original songs in front of two hundred of my closest friends and family. And I
was terrified. It’s one thing to busk for strangers, but the sheer
vulnerability of performing my own songs in front of everyone I love, yikes.
But I powered through. I sang my heart out. And the crowd went nuts. More
importantly, my best friend sent me a private message that said, essentially,where the hell did that come from? I had no
idea you that in you. Why are you not playing music in public more often?
That was enough for me. That was the encouragement I needed to come out of
music hibernation and give my musical gifts a more prominent place in my life.
I even made a concert documentary about it. The point is, if you’re lucky
enough to have someone go out of their way to tap you on the shoulder and say,
hey, you should do something with this; if you’re fortunate enough to have
someone stand beside you as you stare into the abyss and whisper into your ear,
come on man, just keep going, don’t keep it a secret. Never be bashful about
making your believer aware of their impact.Who
are your beacons of encouragement?



Anchor meaning
onto every experience.
Frankl had it all wrong. There is no search for meaning.
Meaning is made, not found. Anything can be a meaning making opportunity
because anything can provoke the psychological experience of meaning, as I
learned from my favorite existentialist. It’s simply a matter of intention.
Thoughtfulness. Cognitive positioning. Going out of your way to frame your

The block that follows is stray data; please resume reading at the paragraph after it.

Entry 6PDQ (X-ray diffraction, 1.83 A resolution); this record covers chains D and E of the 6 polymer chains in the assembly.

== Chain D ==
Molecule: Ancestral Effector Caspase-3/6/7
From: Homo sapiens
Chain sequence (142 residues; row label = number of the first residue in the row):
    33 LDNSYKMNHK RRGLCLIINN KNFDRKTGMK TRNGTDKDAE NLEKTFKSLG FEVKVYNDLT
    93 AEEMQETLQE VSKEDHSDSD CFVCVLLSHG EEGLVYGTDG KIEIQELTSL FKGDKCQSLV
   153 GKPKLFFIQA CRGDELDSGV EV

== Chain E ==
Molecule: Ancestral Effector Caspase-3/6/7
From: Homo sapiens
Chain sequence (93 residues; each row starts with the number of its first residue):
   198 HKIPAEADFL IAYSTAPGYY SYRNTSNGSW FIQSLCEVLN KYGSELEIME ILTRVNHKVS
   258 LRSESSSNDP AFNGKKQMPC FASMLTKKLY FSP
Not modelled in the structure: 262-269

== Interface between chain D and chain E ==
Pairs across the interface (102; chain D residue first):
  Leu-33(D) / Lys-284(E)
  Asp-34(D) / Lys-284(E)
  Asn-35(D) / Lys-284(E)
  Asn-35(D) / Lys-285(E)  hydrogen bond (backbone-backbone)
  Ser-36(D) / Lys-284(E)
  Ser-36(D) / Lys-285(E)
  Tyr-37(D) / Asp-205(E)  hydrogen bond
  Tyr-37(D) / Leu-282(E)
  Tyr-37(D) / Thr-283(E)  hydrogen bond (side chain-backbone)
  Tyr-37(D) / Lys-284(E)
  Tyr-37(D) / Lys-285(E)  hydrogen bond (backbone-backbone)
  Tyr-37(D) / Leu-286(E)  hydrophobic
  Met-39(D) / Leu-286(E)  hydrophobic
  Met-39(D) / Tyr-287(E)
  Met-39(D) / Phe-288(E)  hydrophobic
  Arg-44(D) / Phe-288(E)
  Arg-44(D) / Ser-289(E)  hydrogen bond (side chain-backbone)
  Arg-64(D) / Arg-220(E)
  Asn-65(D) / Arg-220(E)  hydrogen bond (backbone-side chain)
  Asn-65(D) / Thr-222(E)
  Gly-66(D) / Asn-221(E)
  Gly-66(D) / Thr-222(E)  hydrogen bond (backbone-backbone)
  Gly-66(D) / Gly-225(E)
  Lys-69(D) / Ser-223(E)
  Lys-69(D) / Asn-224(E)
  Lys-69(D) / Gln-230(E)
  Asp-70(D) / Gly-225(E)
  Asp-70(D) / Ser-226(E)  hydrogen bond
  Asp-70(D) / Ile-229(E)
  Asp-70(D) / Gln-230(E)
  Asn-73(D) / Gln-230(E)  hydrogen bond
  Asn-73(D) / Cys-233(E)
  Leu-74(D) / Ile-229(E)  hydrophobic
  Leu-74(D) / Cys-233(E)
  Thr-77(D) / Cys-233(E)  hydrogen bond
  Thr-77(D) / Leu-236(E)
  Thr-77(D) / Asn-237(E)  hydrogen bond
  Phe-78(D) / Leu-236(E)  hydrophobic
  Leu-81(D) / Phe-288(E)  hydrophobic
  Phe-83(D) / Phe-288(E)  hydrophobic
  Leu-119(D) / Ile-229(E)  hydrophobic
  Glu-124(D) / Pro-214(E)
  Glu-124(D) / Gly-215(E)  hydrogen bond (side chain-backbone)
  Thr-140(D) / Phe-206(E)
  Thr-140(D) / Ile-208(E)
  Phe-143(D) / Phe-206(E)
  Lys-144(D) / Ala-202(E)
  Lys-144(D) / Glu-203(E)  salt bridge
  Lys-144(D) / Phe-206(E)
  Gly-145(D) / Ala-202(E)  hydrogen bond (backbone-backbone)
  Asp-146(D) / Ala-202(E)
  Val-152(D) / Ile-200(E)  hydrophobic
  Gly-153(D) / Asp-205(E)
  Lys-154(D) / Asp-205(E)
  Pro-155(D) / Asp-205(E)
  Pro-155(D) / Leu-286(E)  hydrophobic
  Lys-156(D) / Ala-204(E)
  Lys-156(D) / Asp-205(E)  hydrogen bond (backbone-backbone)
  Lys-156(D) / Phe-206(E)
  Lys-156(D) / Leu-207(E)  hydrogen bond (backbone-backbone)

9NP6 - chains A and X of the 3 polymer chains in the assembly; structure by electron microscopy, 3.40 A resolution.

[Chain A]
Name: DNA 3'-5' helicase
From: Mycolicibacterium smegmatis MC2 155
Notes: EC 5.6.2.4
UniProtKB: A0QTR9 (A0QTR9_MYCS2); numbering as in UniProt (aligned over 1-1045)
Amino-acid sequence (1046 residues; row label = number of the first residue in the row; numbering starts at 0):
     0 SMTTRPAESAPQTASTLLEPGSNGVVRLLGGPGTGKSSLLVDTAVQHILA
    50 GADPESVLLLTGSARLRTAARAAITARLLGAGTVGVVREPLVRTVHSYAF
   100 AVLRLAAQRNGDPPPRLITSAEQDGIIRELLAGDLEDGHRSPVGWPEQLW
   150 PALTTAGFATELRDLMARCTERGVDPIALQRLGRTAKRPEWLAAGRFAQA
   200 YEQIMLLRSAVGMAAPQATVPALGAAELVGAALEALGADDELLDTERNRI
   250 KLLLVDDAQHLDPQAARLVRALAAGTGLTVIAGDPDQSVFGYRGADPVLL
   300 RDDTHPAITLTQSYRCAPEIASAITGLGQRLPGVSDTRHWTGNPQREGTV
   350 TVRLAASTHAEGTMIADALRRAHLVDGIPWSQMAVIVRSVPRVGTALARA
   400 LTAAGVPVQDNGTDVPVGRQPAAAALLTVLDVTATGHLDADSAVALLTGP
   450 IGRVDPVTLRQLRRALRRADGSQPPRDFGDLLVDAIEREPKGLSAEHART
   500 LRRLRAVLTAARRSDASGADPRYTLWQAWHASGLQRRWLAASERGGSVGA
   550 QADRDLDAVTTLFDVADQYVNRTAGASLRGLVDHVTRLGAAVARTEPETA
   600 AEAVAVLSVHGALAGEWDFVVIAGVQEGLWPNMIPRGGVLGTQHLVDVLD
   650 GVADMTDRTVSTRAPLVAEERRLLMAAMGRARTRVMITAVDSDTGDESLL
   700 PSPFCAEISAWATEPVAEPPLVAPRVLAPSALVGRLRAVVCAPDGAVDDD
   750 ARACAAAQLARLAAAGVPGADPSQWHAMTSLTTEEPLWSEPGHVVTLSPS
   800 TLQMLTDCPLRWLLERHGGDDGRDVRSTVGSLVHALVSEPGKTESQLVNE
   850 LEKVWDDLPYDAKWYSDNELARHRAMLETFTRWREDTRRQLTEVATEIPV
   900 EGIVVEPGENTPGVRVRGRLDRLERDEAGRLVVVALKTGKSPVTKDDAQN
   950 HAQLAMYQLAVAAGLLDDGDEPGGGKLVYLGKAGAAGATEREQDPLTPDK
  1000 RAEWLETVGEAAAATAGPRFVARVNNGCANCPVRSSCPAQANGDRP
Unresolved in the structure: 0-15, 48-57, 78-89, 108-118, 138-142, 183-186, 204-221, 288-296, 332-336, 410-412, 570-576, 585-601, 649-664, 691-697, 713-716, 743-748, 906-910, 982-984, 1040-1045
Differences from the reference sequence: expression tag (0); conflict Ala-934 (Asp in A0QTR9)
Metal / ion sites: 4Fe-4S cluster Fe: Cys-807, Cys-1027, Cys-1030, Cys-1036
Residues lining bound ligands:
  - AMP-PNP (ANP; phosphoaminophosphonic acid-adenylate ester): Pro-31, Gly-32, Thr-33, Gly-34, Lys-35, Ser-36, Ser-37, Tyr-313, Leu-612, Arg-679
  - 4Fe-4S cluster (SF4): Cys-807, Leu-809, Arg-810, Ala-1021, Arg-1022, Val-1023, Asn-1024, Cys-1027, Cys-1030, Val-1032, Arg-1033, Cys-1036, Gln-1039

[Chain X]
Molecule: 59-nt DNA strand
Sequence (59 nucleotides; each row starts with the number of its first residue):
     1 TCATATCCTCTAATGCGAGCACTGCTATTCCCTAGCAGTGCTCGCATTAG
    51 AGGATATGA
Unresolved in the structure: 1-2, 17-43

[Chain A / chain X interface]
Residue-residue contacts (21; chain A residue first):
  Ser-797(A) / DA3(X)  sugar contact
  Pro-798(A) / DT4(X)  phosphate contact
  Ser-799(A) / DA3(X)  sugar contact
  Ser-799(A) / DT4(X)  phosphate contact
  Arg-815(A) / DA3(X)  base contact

experiences as meaningful. Creating a sense of eventufulness in everything you
do. That’s what makes regret an impossibility. This daily practice is my
literally my religion. The word religion, after all, derives from the word
meaningto link back.Therefore, my
religion is the one thing in my life that all the other things in my life link
back to. And so, my meaning making mission is the primary organizing principle
of my life. It’s even fleshed out on a physical list that I keep in front of me
at all times. This a helpful framework that reminds me how I’ve established a
level of order for everything that’s meaningful to me. That way, anytime I’m
feeling angry or empty or said, instead monitoring my mood, I make my meaning.
It’s as simple as picking a line item from the list. Because I know that how I
construe meaning dictates how I will live my life. As my mentor advised, we
need to embrace the idea of meaning as a renewable resource and, as a
consequence of that, look forward to each new day as an opportunity to make
meaning. Not to search for it. Not to seek it out. To create it.What might become available when you shift
from seeking meaning to making it?


LET ME ASK YA THIS…

What did you learn from this movie clip?

LET ME SUGGEST THIS…

For a copy of the list called, “11 Ways to Out Market the Competition,” send an email to me, and you win the list for free!

* * * *

Scott Ginsberg

That Guy with the Nametag

Author. Speaker. Strategist. Inventor. Filmmaker. Publisher. Songwriter.  

scott@hellomynameisscott.com

www.nametagscott.com